Microsoft’s Windows Phone has been pointed at the low-end of the smartphone market since the Lumia 520 was revealed to have sold 25 million units shortly after its debut. In 2014, Nokia attempted to capitalize on this by releasing a successor to the Lumia 520, the 530. The only problem with this device is that it ended up being genuinely worse than its immediate predecessor and, as a result, we are faced with a bizarre situation where the Lumia 520 family can be updated to Windows 10 but the 530 cannot. Microsoft learned from the 530 and 630 debacles when it took over and released the Lumia 540 and 640 series which were much more complete phones and were competitive for the price range. With the Lumia 550, Microsoft seems to have forgotten all that and reverted to Nokia’s cost-cutting ways. The Lumia 550 is a device that is – like the 530 – contextually worse than its immediate predecessor.
What’s in the box
The Lumia 550 comes in a much smaller box than its more expensive siblings. It’s a relatively nice looking box that contains the Lumia 550, a battery, a micro-USB charger and the manuals. There are no headphones or USB cables present, this is simply a bare essentials box for a bare essentials phone for a bare essentials user.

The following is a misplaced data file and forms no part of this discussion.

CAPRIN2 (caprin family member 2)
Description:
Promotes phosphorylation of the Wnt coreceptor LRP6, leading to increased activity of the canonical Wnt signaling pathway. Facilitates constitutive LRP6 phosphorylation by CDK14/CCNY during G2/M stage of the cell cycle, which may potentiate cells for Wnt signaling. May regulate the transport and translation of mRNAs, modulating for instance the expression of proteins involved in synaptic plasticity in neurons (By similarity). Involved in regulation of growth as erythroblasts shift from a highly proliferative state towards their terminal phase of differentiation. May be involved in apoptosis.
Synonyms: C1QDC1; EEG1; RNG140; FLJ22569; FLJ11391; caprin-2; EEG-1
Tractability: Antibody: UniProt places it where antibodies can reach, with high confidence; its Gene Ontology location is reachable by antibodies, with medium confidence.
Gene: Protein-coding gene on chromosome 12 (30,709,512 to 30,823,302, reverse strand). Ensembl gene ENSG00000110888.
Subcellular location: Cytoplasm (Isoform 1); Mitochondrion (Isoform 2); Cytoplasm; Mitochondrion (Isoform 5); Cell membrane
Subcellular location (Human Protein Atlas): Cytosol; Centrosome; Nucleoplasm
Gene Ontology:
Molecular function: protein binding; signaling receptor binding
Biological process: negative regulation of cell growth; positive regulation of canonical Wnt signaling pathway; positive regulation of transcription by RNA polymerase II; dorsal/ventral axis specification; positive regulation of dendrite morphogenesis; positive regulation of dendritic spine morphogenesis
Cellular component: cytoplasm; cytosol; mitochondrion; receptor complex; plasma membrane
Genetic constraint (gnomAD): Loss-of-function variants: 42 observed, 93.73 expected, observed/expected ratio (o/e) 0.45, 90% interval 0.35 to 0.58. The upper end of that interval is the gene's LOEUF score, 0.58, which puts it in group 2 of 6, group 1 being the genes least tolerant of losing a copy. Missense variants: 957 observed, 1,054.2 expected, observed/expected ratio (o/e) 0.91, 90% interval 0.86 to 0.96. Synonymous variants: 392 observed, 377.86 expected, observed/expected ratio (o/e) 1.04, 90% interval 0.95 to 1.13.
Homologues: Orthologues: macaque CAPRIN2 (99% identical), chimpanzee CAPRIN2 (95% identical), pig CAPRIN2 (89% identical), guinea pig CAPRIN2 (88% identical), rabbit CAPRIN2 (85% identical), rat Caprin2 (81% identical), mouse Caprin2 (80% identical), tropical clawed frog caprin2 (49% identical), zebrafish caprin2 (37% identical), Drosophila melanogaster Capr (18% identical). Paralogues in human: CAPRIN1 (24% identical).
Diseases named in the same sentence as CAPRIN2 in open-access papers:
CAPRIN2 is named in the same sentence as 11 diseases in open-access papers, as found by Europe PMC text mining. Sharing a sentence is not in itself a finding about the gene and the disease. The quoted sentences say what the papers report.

The Lumia 550 – like the 950, 640 and other Microsoft Lumia devices shares design cues with the Lumia 640. It has the flat sides, removable shell at the back complete with a painted on Microsoft logo and the buttons at the side. It Is also the most boring and dull variant of this design I have seen. I’m not sure if this has to do with the lack of coloror the lack of any sort of flair on this but something about this design feels “off” on this device. As a result, I’m not a fan of the Lumia 550’s shell design.
The device ships with a 4.7-inch display unlike the 540 or 535 with 5 inches. Depending on how you feel about size, this would either be a boon or a demerit for you. I have relatively large hands, so I found the device a little odd to handle due to its small size. In terms of usability with either one hand or two, users looking for compact devices will be quite pleased with this one.
As I said above, the 550 ships with a 4.7 inch paired with a 720 p HD screen. The display quality on this device is very nice. It is bright, colors are accurate, and the small size of the screen ensures that everything remains crisp as long as you don’t whip out the magnifying glass. It really is a nice display as far as image quality goes.